The Foundation for Saline Area Schools approved this grant in 2022 to create more inclusive and engaging outside opportunities for all of the Pleasant Ridge students. By adding additional barrier free equipment, we create more moments of inclusion, acceptance, collaboration, and straight up fun for students.
Secondary School Writing Centers Association November 8-11, 2018 Arlington, VA
Erika Chatell, Liz Colson, Sam Hambleton, and Ari Kok joined SHS Writing Center co-directors, Madelyn Clark and Jen Denzin, on a weekend trip to George Mason University to attend the first national convention of the Secondary School Writing Centers Association (SSWCA). SSWCA, formerly CAPTA (Capital Area Peer Tutoring Association), welcomed over 500 students and directors from 39 schools and universities from across the country: VA, PA, MA, GA, CT, MD, ID, FL, TX, NY, NH, and MI!
Highlights from the conference included peer-led sessions on positive tutoring strategies and growth of peer support across disciplines. Additionally, SHS consultants relished their ability to highlight our online writing review process. Unlike most centers, our center responds to 90% of our submissions online. SHS consultants aim to evaluate this work in order to present at the next conference in spring of 2020.
In addition to the day and a half of conferencing, the SHS group traveled throughout the greater DC area using the Metro. On Saturday, the group visited the National Mall, National Archives, White House, Lincoln, WWII, and Vietnam Memorials. On Sunday, Veterans Day, the group walked through Arlington National Cemetery. It was the perfect place to reflect upon those who lost their lives serving our country, and those who continue to serve to keep Americans safe.
Finally, no trip would be complete without great eats! Trips to Sushi Rock, Tupelo Honey, Alto Fumo, and the Cupcakery did not disappoint.
The SHS Writing Center is now accepting applications for the 2019-2020 school year! Stop by the Writing Center to pick up an application.
Making a difference one mobile school store at a time! The Student Leadership Club at Heritage School, advised by Mrs. Pete and Mrs. Turner, are showing the impact of being responsible, respectful, and kinder than necessary, in order to make a positive difference in another student or staff member’s life.
The mobile school store travels to different classes throughout the day, rewarding their fellow classmates for their positive actions. When a student has enough blue tickets received from making a difference, they are able to purchase a prize in return. One is only able to receive tickets for outstanding, out-of-the-ordinary actions. The value of a ticket is based on the value of the positive impact.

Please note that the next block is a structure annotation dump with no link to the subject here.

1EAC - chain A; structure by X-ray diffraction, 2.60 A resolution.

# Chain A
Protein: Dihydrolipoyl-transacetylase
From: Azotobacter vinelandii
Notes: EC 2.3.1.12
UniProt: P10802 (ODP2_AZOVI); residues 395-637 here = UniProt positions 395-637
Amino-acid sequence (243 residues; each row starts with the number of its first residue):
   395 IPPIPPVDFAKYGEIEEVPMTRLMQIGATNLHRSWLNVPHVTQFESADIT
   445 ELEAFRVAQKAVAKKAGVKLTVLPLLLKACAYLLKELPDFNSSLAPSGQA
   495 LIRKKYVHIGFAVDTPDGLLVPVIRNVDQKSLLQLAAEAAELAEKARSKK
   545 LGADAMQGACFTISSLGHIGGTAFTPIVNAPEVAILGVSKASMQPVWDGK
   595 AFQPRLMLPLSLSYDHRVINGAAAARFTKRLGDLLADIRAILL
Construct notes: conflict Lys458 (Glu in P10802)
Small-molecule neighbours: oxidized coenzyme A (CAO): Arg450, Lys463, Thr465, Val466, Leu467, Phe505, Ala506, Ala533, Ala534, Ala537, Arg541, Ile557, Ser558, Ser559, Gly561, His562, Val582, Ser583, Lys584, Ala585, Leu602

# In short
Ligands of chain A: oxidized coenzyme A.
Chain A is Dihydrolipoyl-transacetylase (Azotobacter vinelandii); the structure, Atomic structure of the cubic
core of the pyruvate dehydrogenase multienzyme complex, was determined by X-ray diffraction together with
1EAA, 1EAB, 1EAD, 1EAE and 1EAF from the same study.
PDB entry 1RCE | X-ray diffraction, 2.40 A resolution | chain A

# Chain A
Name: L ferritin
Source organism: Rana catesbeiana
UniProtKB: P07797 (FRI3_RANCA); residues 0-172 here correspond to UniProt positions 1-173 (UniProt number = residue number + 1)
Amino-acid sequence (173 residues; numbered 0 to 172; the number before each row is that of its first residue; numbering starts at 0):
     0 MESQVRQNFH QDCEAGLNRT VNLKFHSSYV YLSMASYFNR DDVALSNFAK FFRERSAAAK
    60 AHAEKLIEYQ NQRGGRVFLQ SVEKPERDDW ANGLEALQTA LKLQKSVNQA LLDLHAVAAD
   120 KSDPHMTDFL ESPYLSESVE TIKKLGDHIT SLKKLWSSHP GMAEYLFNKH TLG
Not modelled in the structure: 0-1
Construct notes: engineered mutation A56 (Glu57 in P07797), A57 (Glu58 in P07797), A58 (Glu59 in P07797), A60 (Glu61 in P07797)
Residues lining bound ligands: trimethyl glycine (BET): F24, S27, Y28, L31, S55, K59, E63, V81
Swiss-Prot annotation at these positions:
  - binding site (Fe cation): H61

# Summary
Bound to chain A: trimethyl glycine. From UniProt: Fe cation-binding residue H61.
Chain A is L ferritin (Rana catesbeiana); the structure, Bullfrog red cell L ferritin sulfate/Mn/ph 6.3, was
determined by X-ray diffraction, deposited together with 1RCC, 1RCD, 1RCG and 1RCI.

Not only does the Heritage School Store promote better behavior, but it also exposes the students to the business world. Through promoting the store to the entire school, students gain knowledge on marketing. They are also expressing creativity finding extraordinary ways to have a positive impact on each other, as classmates.
By 2025, the time the Leadership Club students graduate high school, there is a projected 30% growth rate of jobs in the business world. Being young and learning the foundational knowledge of being an entrepreneur will prepare these students for the real world by giving them experience in marketing, selling, communicating, creating and maintaining relationships with customers. All of this is done while maintaining a positive atmosphere for everyone involved.
“The Foundation provided a grant to purchase the prizes for the earned positive tickets to create the school store. This has also has a positive impact on the students and the understanding of the 4 C’s of Creativity, Collaboration, Communication and Critical Thinking.” -Mrs. Pete and Mrs. Turner.
Students are finding new passion in 20th century engineering and science. This is due to a grant awarded to teacher Ed Gall at Saline Middle School. Mr. Gall’s 7th graders are not only learning how to use the top notch engineering program, AutoCad, to design CO2 cars, but they are also getting to use a 3D printer to make their creations come to life. Traditionally, CO2 cars are made of balsa wood, but Mr. Gall wanted to put a different spin on things and show his students the benefits of modern technology.
The students begin by researching the most aerodynamic designs for their cars while putting their own personalities into the design. Then, by teaching the kids to create computer drafts of their cars using AutoCad, they are able to print their designs out using a 3D printer. Made from hundreds of layers of melted plastic, student’s cars come out exactly as designed. Once all the cars have been designed and printed, all the classes get to race their cars to see whose is the fastest. This is exciting for the students because they get to use modern science while being creative and competitive.
This past year the fastest car was clocked in at 45 mph, but with innovation from the students on their designs, he hopes to reach 60 mph in order for his students to compete at national events. Mr. Gall also plans to make this happen by using a virtual wind tunnel program to help better simulate the car’s drag coefficient and friction on the body before printing the cars to save time. Although the plastic bodies of the cars are not reusable, the wheels, axles, design program, and 3D printer are all reusable for futures classes.
“One student started his design off by mimicking a rain drop because they thought when a raindrop is falling through the air, it must naturally take on the most aerodynamic shape in the world. I thought that was an amazing thing for a 12- year-old to theorize.” – Mr. Gall 7th grade science teacher
A special thanks to one of our featured sponsors supporting us since 2021:
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